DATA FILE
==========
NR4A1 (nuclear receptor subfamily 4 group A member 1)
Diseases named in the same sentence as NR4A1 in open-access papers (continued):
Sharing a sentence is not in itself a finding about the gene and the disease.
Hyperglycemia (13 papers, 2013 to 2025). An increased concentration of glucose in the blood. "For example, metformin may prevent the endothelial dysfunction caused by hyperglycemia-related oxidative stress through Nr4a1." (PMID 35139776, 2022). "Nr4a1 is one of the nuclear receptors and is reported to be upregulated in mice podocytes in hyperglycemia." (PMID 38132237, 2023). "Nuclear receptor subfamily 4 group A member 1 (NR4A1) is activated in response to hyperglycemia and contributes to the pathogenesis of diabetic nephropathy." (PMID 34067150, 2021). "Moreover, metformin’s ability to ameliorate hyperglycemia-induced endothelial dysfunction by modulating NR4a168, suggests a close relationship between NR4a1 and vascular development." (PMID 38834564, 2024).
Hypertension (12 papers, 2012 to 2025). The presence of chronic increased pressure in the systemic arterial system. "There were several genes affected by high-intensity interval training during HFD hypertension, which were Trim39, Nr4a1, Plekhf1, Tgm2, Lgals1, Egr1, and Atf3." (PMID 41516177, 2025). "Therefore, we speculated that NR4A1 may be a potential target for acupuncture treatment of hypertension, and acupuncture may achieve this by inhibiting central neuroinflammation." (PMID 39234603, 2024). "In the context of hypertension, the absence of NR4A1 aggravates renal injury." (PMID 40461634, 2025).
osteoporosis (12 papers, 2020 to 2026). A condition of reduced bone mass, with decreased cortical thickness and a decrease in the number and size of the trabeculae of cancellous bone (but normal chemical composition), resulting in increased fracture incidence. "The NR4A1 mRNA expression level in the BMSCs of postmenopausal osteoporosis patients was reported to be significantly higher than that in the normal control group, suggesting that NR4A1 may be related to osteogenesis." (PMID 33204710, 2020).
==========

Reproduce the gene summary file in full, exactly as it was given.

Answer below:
NR4A1 (nuclear receptor subfamily 4 group A member 1)
Diseases named in the same sentence as NR4A1 in open-access papers (continued):
Sharing a sentence is not in itself a finding about the gene and the disease.
Hyperglycemia (13 papers, 2013 to 2025). An increased concentration of glucose in the blood. "For example, metformin may prevent the endothelial dysfunction caused by hyperglycemia-related oxidative stress through Nr4a1." (PMID 35139776, 2022). "Nr4a1 is one of the nuclear receptors and is reported to be upregulated in mice podocytes in hyperglycemia." (PMID 38132237, 2023). "Nuclear receptor subfamily 4 group A member 1 (NR4A1) is activated in response to hyperglycemia and contributes to the pathogenesis of diabetic nephropathy." (PMID 34067150, 2021). "Moreover, metformin’s ability to ameliorate hyperglycemia-induced endothelial dysfunction by modulating NR4a168, suggests a close relationship between NR4a1 and vascular development." (PMID 38834564, 2024).
Hypertension (12 papers, 2012 to 2025). The presence of chronic increased pressure in the systemic arterial system. "There were several genes affected by high-intensity interval training during HFD hypertension, which were Trim39, Nr4a1, Plekhf1, Tgm2, Lgals1, Egr1, and Atf3." (PMID 41516177, 2025). "Therefore, we speculated that NR4A1 may be a potential target for acupuncture treatment of hypertension, and acupuncture may achieve this by inhibiting central neuroinflammation." (PMID 39234603, 2024). "In the context of hypertension, the absence of NR4A1 aggravates renal injury." (PMID 40461634, 2025).
osteoporosis (12 papers, 2020 to 2026). A condition of reduced bone mass, with decreased cortical thickness and a decrease in the number and size of the trabeculae of cancellous bone (but normal chemical composition), resulting in increased fracture incidence. "The NR4A1 mRNA expression level in the BMSCs of postmenopausal osteoporosis patients was reported to be significantly higher than that in the normal control group, suggesting that NR4A1 may be related to osteogenesis." (PMID 33204710, 2020).